Racism Affects Us All

Friday, June 05, 2020 10:39 AM | Claire (Administrator)
This week has been exhausting. As we battle an invisible foe, something sinister has arisen again. The ‘something’ is racism, and it is always present, a daily reality for many of us. A fever pitch has ignited an outcry heard around the world following a vile display; a tragedy best described as a loss of humanity. Racism is, and has always been, something we insist on sweeping under the carpet, keeping it the dark where it festers. Here in Canada, we stand proudly on the premise, “at least we aren’t as bad as the U.S.” In many ways, that’s true. We are, in general, more protective of human rights, and much of our federal infrastructure help us sidestep some catalysts to inequality. But are we better? Since when is not being as bad good enough? Because we seem to struggle with coming to a consensus that racism even exists. Until you admit you have a problem, you’re hard-pressed to fix it.

Our brand is one of looking the other way, using platitudes to ignore what is often happening right under our noses, and sometimes by our own hand. It’s part preservation, part ignorance, part performance, part cowardice. For many Indigenous and POCs, this is a more mentally taxing brand of racism because navigating it is like walking through a dark room. You cannot see the walls, though they are there, you can’t see where there are holes in the ground, though they are there, and you cannot see if you’re about to walk off the ledge, though it is there. Over a lifetime, it chips away at mental health, emotional well-being, confidence and light. It leaves a desolate climate for the hope that better days are possible.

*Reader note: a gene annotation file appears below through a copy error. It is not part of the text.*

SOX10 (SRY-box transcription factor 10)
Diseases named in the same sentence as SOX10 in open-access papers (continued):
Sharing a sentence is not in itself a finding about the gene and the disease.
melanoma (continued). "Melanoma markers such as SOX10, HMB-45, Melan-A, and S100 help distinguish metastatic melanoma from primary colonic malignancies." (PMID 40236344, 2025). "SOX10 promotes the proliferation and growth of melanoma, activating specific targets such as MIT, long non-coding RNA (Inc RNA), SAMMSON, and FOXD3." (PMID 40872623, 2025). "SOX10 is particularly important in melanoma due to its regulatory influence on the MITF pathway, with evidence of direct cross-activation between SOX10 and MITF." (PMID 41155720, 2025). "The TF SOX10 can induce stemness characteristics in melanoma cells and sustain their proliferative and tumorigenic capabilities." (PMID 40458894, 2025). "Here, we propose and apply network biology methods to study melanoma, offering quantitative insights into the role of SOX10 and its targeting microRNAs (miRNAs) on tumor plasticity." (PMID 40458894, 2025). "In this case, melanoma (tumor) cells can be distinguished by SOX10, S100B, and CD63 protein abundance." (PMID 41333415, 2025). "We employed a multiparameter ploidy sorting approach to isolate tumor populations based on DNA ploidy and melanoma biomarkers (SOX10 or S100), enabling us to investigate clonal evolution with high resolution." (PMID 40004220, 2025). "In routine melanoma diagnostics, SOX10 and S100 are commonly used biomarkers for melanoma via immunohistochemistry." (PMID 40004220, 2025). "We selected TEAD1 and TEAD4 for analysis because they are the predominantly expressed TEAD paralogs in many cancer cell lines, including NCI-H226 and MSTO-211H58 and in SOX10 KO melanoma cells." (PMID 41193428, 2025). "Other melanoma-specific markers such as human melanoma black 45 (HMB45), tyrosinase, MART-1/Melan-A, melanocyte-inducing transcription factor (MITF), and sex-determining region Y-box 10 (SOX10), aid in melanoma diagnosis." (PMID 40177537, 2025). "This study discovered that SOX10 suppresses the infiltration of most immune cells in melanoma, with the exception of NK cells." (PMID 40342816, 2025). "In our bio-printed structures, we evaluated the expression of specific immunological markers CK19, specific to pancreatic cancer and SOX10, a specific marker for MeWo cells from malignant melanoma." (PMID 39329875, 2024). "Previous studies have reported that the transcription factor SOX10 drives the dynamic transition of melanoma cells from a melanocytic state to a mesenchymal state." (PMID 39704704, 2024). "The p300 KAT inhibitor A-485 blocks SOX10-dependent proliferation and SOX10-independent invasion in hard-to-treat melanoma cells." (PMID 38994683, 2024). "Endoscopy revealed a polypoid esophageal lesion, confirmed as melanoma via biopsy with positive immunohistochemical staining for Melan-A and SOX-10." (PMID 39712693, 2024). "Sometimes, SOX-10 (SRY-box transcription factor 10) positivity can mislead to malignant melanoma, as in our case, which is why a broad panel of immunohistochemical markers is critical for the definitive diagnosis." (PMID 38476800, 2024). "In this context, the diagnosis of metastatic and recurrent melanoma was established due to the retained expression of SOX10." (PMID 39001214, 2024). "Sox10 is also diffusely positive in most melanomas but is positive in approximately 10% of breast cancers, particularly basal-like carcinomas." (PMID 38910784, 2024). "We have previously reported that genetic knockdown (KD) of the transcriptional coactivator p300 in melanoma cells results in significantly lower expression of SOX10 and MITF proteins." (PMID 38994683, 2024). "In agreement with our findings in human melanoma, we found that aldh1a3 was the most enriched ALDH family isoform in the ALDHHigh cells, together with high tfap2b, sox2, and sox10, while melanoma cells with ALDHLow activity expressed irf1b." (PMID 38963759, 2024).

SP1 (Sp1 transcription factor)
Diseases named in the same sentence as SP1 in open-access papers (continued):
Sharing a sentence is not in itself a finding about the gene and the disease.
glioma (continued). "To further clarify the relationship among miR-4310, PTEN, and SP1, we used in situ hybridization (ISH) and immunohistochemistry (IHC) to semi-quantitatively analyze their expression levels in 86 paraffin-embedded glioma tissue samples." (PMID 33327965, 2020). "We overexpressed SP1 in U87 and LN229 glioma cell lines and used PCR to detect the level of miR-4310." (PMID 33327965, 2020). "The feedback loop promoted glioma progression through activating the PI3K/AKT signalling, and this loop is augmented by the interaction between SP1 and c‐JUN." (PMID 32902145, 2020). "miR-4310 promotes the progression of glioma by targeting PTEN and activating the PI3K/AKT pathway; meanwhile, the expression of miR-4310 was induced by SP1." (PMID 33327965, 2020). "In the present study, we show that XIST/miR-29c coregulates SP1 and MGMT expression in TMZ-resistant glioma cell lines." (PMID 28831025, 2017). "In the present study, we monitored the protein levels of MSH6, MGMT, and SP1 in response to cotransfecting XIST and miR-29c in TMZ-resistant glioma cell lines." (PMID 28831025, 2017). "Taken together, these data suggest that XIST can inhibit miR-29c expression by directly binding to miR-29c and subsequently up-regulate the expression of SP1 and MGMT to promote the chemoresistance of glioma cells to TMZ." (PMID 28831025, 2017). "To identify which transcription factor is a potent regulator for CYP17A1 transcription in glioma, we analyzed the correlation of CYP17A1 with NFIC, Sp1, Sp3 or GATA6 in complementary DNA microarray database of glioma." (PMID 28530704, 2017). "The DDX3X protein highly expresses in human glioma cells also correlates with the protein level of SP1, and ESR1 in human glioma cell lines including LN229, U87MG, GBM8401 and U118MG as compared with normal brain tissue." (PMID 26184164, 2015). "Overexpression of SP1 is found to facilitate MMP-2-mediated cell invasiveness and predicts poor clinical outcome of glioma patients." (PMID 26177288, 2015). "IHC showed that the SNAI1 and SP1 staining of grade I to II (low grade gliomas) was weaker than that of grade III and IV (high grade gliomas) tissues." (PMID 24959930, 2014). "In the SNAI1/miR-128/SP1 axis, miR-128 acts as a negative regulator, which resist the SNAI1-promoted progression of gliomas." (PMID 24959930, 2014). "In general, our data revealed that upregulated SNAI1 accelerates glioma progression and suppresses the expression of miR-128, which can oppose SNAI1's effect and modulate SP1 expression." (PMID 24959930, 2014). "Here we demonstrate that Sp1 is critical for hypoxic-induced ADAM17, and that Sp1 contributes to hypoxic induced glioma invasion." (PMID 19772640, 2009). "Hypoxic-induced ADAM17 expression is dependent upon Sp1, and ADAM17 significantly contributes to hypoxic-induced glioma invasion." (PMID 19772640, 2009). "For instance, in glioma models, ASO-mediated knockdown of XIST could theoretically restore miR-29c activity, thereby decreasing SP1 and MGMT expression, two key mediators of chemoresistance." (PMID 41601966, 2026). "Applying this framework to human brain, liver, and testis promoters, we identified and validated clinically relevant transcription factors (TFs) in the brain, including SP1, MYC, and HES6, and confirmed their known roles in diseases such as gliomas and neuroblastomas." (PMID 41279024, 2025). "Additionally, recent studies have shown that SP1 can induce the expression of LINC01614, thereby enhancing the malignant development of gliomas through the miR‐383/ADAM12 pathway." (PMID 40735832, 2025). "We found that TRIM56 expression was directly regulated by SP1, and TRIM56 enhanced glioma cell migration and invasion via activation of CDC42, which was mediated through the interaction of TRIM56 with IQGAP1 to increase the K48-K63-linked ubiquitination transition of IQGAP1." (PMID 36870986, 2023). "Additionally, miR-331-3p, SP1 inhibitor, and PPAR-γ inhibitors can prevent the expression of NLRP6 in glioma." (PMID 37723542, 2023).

It’s long past time for a change. When the swell quiets again, it will be the time for the actual work to begin. To give our children, all of our children, a future better than the present, we must start now. We ask you today to reject the notion a problem isn’t real because it does not affect you personally. Resist the urge to gaslight or play ‘devil’s advocate’ when a person tells you about their experiences. Reject the reflex that allows you to view someone as ‘other’ and label as not belonging in spaces you deem as yours. Expel the idea that to stand up for the rights of someone else, somehow weakens yours.

A commentary released this week  described racism like air. The moment we are born, we gulp it in. It is around us, within us, built into the systems we all use, but do not enjoy the same level of access and protection. Empathy, self-awareness and reflection are the first steps. Action is the next, and it is an ongoing journey. It is relentless, sometimes uncomfortable, often thankless, lonely and fundamental if things are to ever change. No one left behind means we do not forge forward until we can all come along. So, take the first step today. It may be small, but the path will lead to a better place for all. We are already proud Canadians, we love our country and its people. You can love something and still agree that it could be better. Let’s make it so, together.

Watch and Listen

The Social: #ShareYourChair Edition 

Trevor Noah

Tracy Moore

Heather McGhee TED Talk “Racism has a cost for Everyone”

Baratunde Thurston TED Talk “How to Deconstruct Racism, One Headline at a Time”


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